If I had an allergic reaction to mRNA vaccination, can I switch to J&J?

Co-Author: Jenna Resnik

According to the CDC, there are several reasons why people should talk to their doctor before getting a second dose of an mRNA COVID-19 vaccine. These reasons are: 

  • You had a severe allergic reaction to your first dose. A severe reaction includes anaphylaxis (difficulty breathing that requires medication), swelling of your tongue and throat, or a rash involving your mouth, nose, or eyes.
  • You had an immediate reaction (within 4 hours) to your first dose, even if it wasn’t severe. Mild reactions include a rash or swelling that goes away quickly.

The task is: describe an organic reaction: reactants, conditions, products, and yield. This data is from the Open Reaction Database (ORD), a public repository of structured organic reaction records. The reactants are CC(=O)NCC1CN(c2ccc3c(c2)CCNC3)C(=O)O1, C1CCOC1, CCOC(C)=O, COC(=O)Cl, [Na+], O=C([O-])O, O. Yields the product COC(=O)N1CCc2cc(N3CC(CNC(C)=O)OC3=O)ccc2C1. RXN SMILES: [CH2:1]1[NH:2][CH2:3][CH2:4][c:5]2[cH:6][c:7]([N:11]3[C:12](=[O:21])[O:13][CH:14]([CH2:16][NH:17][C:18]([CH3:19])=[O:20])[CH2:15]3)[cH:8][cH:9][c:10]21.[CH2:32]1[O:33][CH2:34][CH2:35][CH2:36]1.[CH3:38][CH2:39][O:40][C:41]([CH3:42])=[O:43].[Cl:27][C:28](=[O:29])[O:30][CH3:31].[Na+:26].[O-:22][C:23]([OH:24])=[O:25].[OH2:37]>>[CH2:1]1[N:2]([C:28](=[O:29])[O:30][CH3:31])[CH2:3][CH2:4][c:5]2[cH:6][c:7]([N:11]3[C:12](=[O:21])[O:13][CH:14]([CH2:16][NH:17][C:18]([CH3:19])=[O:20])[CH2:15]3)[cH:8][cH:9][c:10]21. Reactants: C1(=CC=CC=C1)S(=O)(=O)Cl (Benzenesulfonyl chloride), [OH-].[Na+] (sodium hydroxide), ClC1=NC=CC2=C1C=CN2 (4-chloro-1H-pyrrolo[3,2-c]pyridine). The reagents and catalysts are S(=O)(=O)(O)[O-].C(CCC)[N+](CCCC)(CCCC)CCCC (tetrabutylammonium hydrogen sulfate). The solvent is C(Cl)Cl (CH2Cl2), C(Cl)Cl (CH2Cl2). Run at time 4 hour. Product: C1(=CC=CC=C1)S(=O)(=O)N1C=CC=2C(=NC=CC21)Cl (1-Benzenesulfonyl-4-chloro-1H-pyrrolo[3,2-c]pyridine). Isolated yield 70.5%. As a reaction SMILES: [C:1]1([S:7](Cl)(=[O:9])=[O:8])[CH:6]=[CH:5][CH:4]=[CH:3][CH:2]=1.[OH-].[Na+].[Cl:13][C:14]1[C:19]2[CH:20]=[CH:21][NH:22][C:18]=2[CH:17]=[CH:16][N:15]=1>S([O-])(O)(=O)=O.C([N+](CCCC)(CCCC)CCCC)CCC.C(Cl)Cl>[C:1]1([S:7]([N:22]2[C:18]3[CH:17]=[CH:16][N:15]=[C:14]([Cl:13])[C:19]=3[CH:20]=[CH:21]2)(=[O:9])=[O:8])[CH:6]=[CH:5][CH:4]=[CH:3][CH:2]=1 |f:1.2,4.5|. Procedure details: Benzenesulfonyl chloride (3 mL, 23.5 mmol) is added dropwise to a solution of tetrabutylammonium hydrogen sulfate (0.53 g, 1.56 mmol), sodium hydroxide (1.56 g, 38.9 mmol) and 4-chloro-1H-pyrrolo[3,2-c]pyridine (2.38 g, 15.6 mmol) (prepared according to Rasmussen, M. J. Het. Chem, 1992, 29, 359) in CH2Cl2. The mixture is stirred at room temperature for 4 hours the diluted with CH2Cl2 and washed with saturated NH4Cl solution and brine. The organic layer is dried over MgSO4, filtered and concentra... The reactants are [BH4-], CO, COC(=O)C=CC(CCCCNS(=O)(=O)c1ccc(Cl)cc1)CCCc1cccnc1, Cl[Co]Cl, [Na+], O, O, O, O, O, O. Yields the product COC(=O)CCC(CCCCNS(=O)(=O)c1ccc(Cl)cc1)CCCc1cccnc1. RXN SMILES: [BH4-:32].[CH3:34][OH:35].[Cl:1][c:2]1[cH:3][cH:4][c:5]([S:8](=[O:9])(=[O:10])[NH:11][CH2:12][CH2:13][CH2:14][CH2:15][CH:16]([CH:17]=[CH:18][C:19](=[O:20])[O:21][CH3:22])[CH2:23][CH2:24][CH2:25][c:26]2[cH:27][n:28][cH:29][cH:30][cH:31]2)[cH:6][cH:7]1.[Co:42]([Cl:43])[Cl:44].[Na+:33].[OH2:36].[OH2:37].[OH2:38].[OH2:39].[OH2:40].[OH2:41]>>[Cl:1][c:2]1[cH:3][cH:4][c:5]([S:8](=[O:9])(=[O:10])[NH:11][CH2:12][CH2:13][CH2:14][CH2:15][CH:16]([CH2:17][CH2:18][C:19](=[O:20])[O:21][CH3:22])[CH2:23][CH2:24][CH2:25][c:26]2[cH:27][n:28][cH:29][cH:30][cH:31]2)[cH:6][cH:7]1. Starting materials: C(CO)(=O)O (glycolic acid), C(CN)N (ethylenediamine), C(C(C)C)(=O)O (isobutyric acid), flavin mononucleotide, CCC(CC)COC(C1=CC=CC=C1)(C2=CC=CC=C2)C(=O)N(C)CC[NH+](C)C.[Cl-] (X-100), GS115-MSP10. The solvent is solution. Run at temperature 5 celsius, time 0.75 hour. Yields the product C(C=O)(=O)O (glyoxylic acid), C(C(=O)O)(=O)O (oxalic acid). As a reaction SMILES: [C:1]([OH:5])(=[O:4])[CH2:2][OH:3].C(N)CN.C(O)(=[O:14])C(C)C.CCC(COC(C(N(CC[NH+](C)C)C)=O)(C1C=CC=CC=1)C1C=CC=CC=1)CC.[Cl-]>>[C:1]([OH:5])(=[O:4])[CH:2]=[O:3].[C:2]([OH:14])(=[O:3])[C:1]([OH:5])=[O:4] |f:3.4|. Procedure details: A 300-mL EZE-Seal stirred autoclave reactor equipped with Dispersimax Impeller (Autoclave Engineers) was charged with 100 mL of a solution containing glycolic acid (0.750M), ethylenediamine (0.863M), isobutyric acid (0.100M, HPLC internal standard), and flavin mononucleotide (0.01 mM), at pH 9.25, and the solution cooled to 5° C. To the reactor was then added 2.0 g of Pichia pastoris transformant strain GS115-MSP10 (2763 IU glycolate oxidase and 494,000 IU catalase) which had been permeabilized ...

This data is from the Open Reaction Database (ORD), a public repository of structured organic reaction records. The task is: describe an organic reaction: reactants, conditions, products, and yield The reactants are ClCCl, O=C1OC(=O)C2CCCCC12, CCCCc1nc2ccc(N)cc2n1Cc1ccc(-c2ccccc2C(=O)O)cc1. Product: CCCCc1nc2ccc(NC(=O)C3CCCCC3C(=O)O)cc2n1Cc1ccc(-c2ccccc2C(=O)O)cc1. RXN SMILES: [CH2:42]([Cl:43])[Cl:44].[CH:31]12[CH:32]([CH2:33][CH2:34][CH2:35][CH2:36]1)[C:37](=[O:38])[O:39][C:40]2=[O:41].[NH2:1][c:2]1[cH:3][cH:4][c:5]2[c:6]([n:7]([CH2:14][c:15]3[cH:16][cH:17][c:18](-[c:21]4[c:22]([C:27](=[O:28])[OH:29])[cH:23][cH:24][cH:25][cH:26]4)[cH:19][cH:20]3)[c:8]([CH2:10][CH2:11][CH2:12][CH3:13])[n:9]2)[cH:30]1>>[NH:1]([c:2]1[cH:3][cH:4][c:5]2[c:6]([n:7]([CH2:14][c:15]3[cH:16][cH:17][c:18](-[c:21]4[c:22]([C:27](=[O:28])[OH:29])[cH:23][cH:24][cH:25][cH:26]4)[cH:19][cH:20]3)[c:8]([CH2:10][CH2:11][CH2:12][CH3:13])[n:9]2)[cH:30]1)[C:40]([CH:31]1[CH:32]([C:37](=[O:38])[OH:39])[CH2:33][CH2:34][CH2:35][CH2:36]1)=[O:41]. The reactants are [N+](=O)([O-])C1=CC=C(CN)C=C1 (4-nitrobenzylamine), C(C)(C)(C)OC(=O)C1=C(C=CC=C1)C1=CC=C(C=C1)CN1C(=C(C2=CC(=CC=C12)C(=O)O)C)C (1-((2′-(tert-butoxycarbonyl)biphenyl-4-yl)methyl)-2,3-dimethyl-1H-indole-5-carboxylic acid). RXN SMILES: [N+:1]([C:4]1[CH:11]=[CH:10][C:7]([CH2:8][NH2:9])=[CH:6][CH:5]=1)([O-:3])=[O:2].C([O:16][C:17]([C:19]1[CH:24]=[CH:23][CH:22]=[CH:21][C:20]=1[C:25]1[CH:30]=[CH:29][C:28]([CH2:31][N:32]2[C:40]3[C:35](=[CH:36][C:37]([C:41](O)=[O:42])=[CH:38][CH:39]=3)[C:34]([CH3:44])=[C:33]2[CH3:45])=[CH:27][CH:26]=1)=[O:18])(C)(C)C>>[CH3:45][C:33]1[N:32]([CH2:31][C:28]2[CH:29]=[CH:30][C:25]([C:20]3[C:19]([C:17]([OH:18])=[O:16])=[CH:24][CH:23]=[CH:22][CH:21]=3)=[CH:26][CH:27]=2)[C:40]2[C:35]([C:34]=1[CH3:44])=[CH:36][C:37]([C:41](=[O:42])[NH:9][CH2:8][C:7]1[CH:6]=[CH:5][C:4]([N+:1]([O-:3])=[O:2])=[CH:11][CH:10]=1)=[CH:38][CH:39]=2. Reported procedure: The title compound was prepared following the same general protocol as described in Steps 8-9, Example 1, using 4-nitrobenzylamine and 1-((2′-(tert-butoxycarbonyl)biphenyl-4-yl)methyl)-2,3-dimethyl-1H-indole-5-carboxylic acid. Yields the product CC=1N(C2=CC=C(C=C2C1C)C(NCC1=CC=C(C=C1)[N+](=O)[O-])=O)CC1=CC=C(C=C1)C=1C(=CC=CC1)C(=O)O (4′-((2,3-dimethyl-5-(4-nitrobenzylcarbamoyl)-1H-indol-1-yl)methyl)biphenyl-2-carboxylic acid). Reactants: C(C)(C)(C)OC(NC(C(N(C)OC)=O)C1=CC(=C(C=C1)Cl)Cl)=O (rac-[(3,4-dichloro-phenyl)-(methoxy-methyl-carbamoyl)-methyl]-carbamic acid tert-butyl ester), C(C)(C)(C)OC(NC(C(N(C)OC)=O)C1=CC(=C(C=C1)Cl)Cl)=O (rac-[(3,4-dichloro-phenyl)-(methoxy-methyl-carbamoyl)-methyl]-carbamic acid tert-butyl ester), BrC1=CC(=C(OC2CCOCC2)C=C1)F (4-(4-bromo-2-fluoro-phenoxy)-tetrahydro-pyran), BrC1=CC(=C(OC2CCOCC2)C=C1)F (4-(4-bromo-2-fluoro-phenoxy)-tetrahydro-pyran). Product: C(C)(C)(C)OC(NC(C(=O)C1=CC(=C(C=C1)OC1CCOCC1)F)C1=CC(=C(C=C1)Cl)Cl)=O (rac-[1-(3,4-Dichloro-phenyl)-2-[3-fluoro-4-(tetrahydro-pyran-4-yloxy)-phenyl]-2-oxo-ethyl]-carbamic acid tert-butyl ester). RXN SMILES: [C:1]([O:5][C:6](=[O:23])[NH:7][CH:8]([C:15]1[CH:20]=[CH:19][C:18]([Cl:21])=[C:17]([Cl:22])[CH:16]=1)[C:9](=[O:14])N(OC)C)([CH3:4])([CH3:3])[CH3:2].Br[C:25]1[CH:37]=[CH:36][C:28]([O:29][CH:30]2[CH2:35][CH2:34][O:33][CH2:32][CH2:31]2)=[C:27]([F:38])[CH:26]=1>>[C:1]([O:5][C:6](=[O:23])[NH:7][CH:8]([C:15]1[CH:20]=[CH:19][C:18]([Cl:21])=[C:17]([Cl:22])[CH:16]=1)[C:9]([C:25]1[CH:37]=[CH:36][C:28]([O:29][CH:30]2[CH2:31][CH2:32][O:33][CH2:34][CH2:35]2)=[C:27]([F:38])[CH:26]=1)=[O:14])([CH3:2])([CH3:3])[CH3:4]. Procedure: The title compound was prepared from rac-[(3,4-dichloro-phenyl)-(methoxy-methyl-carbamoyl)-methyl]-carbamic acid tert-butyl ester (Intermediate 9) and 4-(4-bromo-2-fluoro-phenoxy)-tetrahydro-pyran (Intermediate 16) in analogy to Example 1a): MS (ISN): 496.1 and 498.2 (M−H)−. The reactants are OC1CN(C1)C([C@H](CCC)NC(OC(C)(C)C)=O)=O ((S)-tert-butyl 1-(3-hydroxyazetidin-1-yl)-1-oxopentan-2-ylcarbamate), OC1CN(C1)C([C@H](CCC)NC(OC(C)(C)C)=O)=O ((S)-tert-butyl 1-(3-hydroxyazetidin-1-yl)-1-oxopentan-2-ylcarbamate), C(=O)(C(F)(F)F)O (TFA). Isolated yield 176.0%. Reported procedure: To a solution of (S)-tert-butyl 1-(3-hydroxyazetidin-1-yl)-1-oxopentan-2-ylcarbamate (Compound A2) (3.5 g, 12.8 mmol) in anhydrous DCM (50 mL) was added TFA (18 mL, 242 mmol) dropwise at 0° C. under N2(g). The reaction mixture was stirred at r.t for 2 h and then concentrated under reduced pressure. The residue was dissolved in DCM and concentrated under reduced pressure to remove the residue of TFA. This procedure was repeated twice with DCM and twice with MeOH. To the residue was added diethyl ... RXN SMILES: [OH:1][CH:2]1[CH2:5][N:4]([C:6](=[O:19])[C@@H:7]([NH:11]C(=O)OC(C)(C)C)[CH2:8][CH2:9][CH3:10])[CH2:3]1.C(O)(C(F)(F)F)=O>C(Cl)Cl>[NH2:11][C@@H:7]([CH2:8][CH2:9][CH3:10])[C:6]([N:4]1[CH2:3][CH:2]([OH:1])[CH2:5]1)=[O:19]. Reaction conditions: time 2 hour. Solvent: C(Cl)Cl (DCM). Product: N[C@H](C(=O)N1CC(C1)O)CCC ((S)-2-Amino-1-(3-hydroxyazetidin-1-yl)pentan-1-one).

Your doctor will help determine if your reaction was likely related to the vaccine, and if it was severe or not. Your doctor may want you to see an allergist before making a final decision. He or she can also consult the Clinical Immunization Safety Assessment COVIDvax for additional guidance.

If you had a severe reaction, you should probably not receive another dose of an mRNA vaccine, but might be eligible for the J&J vaccine. If your reaction was mild, it might still be OK to get a second dose of an mRNA vaccine. But don’t make this call on your own; make sure you talk to your doctor.

If you do proceed with the J&J vaccine, it should be at least 28 days after the mRNA vaccine. And it should be given in a setting where appropriate monitoring and treatment can be provided if needed.

Last update: October 29, 2021, 10:22 am ET

Science review: GSN, JAB